The administrative NYPD trial to determine the fate of the officer who used an illegal chokehold to kill Eric Garner nearly five years ago has come to an end, according to reports. However, there was no telling when, or if, the trial’s verdict, let alone any punishments for Daniel Pantaleo, would be announced.
As ABC News reported, “it’s a mystery when the presiding judge will give a recommendation on the future of Officer Daniel Pantaleo.”
The trial ended on its seventh day after a handful of delays since it began more than three weeks ago. The Civil Complaint Review Board (CCRB) repeated its stance to get Pantaleo fired as the trial wrapped up, but that was the worst that could happen to the officer on Staten Island, where the 2014 killing that was captured on video took place.
“CCRB recommends a penalty of termination without his pension,” prosecuting lawyer Suzanne O’Hare said as part of her closing arguments. “Officer Pantaleo forfeitured his right and privilege to be a police officer in the city of New York.”
One seemingly damning fact revealed from the trial was the fact that an NYPD officer admitted that he trumped up the charges against Garner in an effort to justify his chokehold death.
“Officer Justin Damico testified that after riding in an ambulance with the dying Garner, he went ahead on his own and filled out arrest papers listing a felony tax charge that would have required prosecutors to prove Garner, a small-time street hustler, had sold 10,000 untaxed cigarettes,” the Associated Press reported.
Earlier in the trial, it was also revealed that NYPD Lt. Christopher Bannon was texting with another officer shortly after Pantaleo’s violently killing in Staten Island, where Garner was rushed to Richmond University Medical Center. When Bannon was told that Garner didn’t have a pulse, Bannon texted back: “Not a big deal.”
Even though the trial was open to the public, its verdict may not be made public immediately. The decision “will be sent to the police commissioner, James P. O’Neill, who has the authority to uphold, modify or even vacate the ruling,” the Times reported earlier this month.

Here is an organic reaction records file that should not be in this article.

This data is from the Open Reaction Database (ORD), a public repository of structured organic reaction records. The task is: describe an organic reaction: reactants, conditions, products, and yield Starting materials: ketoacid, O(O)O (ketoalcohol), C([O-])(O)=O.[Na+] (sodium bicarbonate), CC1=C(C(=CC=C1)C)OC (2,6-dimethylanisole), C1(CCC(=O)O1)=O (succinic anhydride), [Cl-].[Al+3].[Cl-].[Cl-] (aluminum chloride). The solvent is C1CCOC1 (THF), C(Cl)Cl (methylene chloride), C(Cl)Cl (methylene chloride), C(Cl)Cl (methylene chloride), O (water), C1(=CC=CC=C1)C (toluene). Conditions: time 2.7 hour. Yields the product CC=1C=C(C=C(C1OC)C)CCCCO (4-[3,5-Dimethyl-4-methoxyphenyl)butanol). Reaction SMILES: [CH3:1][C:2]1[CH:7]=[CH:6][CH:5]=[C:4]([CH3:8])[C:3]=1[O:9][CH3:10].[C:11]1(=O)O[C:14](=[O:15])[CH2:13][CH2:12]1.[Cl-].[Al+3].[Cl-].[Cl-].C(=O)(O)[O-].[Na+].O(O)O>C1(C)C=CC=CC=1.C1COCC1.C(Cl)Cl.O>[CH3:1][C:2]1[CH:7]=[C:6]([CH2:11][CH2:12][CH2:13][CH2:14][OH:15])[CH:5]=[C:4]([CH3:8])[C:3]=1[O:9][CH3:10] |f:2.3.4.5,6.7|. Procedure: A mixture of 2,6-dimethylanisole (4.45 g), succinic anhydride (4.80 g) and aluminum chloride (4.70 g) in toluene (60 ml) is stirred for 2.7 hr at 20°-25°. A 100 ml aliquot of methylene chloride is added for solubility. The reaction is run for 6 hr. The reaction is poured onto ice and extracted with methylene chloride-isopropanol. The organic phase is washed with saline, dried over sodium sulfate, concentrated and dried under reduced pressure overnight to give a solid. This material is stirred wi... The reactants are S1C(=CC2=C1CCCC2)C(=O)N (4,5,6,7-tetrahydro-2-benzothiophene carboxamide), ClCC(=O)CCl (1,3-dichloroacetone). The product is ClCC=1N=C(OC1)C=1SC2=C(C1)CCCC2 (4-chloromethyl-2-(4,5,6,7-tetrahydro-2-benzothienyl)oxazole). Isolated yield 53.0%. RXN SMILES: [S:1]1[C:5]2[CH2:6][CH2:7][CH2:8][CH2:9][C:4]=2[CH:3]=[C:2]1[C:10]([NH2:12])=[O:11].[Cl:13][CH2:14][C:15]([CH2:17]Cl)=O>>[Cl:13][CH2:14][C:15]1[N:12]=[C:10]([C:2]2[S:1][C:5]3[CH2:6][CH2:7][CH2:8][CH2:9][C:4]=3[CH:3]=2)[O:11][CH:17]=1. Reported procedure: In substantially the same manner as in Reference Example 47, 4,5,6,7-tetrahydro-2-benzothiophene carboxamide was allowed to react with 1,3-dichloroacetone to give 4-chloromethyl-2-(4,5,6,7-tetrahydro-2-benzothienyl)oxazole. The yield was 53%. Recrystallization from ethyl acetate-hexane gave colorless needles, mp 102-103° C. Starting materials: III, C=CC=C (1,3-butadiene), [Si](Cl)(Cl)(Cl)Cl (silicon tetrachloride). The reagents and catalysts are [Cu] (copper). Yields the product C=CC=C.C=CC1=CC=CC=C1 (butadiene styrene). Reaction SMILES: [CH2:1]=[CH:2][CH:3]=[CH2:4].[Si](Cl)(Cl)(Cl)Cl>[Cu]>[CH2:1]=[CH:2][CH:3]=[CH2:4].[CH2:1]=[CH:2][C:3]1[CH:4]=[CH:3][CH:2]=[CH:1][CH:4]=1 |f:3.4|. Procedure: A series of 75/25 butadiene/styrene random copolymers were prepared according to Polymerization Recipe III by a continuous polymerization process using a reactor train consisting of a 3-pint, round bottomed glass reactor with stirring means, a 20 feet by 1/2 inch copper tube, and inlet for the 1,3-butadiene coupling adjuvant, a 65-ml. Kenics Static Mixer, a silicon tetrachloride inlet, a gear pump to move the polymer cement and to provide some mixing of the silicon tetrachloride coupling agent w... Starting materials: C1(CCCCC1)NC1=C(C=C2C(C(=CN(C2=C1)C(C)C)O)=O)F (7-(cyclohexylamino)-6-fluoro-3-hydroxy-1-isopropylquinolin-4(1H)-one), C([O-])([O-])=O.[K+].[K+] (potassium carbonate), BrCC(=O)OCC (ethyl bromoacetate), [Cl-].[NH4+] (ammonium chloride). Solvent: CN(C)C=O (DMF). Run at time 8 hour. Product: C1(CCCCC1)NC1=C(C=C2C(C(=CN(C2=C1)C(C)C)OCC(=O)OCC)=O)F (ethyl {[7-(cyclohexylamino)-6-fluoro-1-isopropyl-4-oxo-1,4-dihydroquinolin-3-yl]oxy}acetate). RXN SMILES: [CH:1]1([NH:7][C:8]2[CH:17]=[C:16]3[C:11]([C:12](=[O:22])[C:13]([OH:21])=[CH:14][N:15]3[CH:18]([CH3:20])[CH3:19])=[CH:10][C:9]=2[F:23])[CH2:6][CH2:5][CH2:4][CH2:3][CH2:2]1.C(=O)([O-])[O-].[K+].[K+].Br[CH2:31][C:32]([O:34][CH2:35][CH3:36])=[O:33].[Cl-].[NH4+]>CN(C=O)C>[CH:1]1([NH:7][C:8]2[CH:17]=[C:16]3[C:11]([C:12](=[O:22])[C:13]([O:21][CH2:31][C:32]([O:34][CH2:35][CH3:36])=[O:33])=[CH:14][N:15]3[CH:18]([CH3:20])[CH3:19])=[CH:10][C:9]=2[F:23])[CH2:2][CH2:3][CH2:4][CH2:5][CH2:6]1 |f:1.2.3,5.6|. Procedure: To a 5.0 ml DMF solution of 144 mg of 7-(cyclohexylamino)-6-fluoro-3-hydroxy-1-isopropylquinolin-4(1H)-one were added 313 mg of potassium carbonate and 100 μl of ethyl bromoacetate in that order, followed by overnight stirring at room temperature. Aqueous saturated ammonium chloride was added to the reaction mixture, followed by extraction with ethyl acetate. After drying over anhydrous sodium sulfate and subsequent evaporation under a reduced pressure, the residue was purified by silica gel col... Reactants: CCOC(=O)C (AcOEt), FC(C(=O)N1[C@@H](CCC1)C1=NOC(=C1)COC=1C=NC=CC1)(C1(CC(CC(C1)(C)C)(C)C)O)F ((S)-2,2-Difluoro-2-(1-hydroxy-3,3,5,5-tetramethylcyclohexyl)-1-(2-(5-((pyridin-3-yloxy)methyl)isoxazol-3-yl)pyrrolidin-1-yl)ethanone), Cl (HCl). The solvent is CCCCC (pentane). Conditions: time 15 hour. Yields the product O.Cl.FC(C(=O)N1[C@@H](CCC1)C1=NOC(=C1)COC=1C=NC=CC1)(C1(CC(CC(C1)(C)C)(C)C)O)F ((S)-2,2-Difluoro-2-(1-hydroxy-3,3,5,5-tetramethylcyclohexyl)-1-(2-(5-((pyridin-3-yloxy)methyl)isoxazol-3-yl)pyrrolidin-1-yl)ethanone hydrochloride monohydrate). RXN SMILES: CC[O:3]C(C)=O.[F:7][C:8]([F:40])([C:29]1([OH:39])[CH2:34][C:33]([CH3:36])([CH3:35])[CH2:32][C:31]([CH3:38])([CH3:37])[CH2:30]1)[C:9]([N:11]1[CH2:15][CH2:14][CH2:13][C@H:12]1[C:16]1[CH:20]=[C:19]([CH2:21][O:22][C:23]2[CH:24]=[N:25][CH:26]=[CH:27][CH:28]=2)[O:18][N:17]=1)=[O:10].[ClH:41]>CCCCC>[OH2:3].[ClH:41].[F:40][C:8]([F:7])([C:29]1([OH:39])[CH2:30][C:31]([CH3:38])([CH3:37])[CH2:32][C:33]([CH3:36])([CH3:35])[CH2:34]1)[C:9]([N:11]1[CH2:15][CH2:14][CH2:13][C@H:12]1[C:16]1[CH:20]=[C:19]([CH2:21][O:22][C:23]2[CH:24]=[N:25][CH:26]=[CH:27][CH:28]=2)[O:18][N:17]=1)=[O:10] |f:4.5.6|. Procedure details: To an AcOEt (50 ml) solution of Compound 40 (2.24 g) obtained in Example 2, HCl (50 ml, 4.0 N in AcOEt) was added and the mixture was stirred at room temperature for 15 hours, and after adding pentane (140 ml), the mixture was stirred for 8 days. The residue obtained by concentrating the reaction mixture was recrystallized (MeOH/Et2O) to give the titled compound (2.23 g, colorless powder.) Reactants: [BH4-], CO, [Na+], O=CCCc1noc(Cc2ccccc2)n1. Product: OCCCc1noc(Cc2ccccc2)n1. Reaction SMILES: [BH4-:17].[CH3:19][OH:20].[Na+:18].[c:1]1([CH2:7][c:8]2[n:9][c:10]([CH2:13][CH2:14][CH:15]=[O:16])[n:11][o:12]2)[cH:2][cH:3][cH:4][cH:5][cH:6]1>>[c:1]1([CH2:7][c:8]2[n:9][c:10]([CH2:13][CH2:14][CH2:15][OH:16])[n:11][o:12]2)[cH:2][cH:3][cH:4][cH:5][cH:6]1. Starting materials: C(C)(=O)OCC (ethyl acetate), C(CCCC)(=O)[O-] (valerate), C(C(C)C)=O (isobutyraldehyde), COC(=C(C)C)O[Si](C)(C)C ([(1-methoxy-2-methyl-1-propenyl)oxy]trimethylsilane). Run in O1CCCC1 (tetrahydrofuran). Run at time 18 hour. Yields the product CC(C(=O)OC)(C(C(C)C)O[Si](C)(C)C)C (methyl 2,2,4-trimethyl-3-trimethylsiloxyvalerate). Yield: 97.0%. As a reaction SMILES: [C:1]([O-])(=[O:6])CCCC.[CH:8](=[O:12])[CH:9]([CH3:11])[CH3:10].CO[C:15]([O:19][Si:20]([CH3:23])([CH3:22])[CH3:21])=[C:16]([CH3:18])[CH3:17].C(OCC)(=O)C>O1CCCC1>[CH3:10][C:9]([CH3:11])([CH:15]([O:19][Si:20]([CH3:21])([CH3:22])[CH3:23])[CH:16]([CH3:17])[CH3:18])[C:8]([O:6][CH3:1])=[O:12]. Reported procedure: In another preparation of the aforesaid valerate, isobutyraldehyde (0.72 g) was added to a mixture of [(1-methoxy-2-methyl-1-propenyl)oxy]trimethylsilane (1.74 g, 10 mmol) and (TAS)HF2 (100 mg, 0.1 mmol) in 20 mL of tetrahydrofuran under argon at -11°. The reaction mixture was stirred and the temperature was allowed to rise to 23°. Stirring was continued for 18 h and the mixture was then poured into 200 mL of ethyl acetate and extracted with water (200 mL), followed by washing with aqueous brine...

Jail time for Pantaleo was ruled out after a Staten Island grand jury declined to recommend criminal charges against him, leaving his future in limbo ad he continued to ork for the NYPD and even got at least one significant pay raise.
Pantaleo’s trial came about a month after the NYPD implausibly determined that Garner was not killed by a chokehold. That questionable decision could provide a hint at what to expect from Pantaleo’s trial.
Garner’s mother blasted what she called the NYPD’s “tricks” and “lies” during the trial’s first day on May 13.
“The day after Mother’s Day, to have to watch the video that the world saw of my son being killed, to be at this trial after five years, and to see all of the tricks that Pantaleo’s lawyers are trying to pull to avoid accountability, it’s really hard,” Gwen Carr said at the time.
Garner was approached by undercover NYPD officers on July 17, 2014, for the alleged offense of selling untaxed loose cigarettes. When officers failed at handcuffing him for the nonviolent misdemeanor, Pantaleo was caught on video with his arms wrapped tightly around Garner’s neck from behind. The chokehold ultimately killed Garner. The entire deadly episode was captured on cellphone video and filmed by a bystander. Garner’s final words “I can’t breathe” — became a rallying call for social justice advocates who saw his death as a murder.
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